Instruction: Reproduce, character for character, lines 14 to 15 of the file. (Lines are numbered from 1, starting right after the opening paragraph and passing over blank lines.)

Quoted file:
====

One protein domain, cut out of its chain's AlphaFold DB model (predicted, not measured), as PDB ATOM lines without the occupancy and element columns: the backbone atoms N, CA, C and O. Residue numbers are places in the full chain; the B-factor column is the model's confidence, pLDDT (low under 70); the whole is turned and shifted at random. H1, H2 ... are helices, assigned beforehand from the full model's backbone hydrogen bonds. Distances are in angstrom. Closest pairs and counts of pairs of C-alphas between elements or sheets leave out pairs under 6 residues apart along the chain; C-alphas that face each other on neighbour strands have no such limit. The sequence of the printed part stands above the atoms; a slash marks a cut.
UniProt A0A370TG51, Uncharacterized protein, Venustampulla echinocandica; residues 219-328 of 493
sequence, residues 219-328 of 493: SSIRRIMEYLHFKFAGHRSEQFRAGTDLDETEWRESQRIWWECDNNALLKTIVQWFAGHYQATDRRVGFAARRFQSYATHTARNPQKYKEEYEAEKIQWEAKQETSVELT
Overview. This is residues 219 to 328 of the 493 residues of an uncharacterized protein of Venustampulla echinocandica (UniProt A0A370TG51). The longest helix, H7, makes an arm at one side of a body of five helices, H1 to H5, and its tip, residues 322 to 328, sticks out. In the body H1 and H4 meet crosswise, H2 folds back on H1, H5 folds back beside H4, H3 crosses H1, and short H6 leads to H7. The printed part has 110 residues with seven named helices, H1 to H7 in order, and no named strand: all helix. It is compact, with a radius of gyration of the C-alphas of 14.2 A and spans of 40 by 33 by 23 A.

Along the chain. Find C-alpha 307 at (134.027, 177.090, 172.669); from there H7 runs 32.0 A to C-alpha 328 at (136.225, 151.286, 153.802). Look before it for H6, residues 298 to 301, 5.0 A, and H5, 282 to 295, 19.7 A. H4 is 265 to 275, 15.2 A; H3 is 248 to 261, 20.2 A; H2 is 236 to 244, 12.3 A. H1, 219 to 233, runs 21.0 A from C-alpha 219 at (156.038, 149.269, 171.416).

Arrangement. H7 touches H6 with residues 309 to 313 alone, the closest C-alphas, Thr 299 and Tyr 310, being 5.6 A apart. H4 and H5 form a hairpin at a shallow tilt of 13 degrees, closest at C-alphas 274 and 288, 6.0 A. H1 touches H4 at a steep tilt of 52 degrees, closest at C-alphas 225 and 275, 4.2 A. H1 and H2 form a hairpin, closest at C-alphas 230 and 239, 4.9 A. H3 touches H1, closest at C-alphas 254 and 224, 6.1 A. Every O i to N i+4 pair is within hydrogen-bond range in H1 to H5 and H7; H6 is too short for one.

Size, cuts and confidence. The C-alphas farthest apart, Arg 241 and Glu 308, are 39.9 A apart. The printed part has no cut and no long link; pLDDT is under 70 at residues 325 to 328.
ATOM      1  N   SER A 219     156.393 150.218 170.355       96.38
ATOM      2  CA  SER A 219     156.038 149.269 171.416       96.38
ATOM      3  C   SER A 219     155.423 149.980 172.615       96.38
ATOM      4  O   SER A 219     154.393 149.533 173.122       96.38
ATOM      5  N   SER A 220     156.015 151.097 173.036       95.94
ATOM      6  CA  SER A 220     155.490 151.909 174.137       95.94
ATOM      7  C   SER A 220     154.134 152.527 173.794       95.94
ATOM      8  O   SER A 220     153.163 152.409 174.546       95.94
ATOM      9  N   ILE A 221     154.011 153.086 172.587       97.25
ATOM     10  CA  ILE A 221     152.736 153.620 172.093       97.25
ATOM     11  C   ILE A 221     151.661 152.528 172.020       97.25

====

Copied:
ATOM      8  O   SER A 220     153.163 152.409 174.546       95.94
ATOM      9  N   ILE A 221     154.011 153.086 172.587       97.25